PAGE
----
Emlen described his work with dung beetles and how the above-described perquisites can cause the development of extreme weapons in part of the species.
Some dung beetles roll dung into balls and have to deal with scrambles with other dung beetles to protect their food source. Other dung beetles that live in the same habitat and have the same available resources take dung down to the bottom of a tunnel they have dug. These tunnel-digging dung beetles have developed horns.
Emlen said dung beetles that dig tunnels must protect their food source from beetles who try and go down the tunnel, creating a one-on-one fight. In a duel, extreme weapons are an asset.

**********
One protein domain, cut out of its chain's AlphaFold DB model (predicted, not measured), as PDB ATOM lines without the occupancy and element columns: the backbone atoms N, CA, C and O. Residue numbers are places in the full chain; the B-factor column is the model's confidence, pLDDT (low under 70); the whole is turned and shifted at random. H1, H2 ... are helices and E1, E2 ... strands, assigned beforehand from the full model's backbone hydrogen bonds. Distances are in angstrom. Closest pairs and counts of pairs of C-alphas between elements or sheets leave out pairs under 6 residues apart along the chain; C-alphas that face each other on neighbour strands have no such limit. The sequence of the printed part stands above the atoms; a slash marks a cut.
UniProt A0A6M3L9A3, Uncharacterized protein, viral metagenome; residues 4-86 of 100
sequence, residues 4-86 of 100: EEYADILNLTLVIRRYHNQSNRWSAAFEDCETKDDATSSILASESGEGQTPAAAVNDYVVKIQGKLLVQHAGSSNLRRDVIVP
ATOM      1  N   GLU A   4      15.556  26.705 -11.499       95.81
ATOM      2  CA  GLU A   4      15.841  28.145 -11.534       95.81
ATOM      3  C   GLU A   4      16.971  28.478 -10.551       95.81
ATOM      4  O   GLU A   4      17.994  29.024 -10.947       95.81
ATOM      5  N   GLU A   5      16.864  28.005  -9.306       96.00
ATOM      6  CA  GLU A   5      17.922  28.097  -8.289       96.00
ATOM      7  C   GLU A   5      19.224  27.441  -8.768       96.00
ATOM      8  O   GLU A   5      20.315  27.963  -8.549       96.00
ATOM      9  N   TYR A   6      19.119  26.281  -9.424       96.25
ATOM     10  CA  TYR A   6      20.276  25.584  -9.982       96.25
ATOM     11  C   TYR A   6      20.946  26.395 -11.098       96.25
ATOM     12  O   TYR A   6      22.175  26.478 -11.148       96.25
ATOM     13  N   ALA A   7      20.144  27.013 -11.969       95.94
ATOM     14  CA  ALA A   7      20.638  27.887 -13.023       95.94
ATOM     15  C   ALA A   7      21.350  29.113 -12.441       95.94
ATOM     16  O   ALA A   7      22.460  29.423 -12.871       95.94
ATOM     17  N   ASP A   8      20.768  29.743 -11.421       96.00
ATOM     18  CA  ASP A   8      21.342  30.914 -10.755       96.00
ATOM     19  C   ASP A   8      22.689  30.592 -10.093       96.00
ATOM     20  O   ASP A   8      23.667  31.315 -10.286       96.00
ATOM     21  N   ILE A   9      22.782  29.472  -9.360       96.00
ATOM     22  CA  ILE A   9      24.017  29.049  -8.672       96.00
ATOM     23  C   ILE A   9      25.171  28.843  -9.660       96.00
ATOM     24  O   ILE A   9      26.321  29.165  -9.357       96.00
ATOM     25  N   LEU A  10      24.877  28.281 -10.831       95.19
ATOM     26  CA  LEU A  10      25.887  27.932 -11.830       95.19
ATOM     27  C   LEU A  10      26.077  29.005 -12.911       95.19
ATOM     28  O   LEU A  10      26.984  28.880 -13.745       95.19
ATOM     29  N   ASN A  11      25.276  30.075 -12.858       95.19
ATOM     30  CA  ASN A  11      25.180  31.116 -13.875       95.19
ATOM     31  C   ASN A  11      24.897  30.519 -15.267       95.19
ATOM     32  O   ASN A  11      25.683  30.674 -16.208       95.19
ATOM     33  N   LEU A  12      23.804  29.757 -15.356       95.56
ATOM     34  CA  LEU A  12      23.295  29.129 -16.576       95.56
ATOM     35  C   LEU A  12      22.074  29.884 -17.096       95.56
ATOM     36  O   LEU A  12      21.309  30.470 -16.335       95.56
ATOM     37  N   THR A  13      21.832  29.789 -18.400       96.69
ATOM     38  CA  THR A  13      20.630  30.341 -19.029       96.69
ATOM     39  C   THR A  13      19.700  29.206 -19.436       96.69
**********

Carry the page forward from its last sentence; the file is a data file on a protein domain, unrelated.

“One simple change in how they get and hide their food resource changed their weaponry,” Emlen said, adding that the same set of conditions set off arms races in the human species.
“Changes in technology aligned male fights, so they met in duels and weapons became extreme,” he said.
Emlen described the development of closeable gun ports on ships and how such technology forced battles to be fought in close range, one-on-one, and gave bigger ships the advantage. Ships became longer and were built to hold more than one row of cannons, Emlen said.
“Just like the dung beetles, changes in human technology aligns with face-to-face duels,” he said.
Extreme weapons also may serve as signals or deterrents, Emlen said. With animal species, bigger weapons serve as a proxy for fighting ability and deter duels.
He said there is a paradox of peace related to extreme weapons, and extreme weapons have acted as deterrents in human controversies, as well, such as the Cold War. Emlen said he believes there still is much to be learned from the development of extreme weapons in animal species.